Foodservice’s embrace of technological solutions was hastened by the COVID-19 pandemic and the economic, safety, and staffing challenges it brought on. But it isn’t just new innovations we’ve seen rise to prominence in the last few years. QR codes, a tool once sidelined, have rebounded in a big way.
These days, in the second half of 2022, it’s rare for a customer to walk into a restaurant and not be confronted with at least the option of using a QR code to access a digital menu.
What originated as a way to bypass unnecessary physical contact points in an attempt to stymie the spread of the coronavirus has evolved for many restaurants into a key operational efficiency that provides a much-needed solution to critical pain points like menu printing costs and staff shortages. Their popularity with operators keeps growing; point-of-sale and digital solutions firm Square reports that the use of its QR codes including ordering capabilities jumped 143 per cent among its restaurant customers last year and has grown even more this year so far.
The only problem? Many customers don’t like using them.
A recent Technomic survey found that 88 per cent of respondents said they preferred paper menus to digital QR codes.
Around two-thirds agreed or strongly agreed that they don’t like QR codes because they involve pulling out your phone as soon as you sit at the table. In addition, 57 per cent say that using QR codes feels like a chore and a similar proportion (55 per cent) feel that QR codes are hard to read and browse through.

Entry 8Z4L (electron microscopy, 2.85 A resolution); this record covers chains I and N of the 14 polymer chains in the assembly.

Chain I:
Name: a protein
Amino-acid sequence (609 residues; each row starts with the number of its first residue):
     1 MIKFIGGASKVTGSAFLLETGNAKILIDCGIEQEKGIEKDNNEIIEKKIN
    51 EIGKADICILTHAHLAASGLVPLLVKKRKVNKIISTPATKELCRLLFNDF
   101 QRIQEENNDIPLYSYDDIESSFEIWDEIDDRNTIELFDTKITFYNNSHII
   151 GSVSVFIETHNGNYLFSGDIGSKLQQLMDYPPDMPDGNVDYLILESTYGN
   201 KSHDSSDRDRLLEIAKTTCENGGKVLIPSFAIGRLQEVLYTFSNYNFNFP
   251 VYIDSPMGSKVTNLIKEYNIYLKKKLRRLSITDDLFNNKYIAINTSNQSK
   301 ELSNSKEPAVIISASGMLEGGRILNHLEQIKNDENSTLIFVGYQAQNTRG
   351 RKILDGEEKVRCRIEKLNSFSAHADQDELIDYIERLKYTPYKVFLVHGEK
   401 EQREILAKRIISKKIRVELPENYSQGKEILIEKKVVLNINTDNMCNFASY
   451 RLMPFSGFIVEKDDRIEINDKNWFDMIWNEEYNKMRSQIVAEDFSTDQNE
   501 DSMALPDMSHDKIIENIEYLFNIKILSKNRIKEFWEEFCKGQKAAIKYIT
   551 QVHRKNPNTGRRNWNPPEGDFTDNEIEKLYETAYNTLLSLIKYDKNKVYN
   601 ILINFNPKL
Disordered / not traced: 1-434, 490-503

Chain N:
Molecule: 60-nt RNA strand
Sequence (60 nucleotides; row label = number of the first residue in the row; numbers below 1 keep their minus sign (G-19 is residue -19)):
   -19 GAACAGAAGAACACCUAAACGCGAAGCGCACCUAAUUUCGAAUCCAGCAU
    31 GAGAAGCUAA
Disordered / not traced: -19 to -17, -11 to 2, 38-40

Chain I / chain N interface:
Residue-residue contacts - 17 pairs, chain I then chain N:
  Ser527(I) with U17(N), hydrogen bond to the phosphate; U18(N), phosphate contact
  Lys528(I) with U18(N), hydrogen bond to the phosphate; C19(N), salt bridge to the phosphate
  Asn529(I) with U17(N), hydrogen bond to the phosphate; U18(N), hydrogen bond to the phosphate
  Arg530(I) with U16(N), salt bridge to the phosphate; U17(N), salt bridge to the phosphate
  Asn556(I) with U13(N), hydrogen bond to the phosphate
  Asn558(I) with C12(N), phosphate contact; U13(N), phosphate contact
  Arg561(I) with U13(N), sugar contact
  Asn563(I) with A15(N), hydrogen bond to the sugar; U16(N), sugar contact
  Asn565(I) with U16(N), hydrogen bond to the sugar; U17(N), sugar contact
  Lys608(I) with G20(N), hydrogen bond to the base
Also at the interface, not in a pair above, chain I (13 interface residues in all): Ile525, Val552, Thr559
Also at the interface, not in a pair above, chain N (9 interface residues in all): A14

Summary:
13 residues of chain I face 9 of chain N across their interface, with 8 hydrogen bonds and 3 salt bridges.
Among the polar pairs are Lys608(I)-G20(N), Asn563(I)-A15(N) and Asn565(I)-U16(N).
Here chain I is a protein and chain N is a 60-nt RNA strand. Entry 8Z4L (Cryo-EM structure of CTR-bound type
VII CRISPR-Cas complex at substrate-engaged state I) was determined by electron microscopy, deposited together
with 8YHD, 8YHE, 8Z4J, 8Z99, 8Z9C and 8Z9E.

Many restaurants have decided that the best way forward is to strike a balance that allows customers to use QR codes if they are happy to do so, or to request a print menu if they prefer. Some have gone a step further, removing QR code menus because customers have expressed that they don’t like them and can even end up ordering less overall because of them.
However, many others will likely retain the technology on a permanent basis, refining the options as they go.
Bryan Solar, general manager of Square for Restaurants, told CNN that developing new and improved menus accessed by QR codes could provide an easier and more efficient future for both restaurants and consumers.
Solar highlighted how QR codes let restaurants update pricing and availability quickly and without added costs, and also save time and staffing power by eliminating unnecessary contact points — a key benefit in this ongoing labour crunch.
“When people say they’d like to see the QR code die, or they want to see it go away, I agree with that sentiment for QR code 1.0,” Solar said, referring to the “first generation” of the technology that offers limited flexibility. But responsive and interactive QR codes with direct ordering and payment integrated “are much, much, much more enjoyable experiences than the zoom in, zoom out of a PDF.”
As with so much in foodservice in the 2020s so far, trial and improvement will be key to finding a happy medium.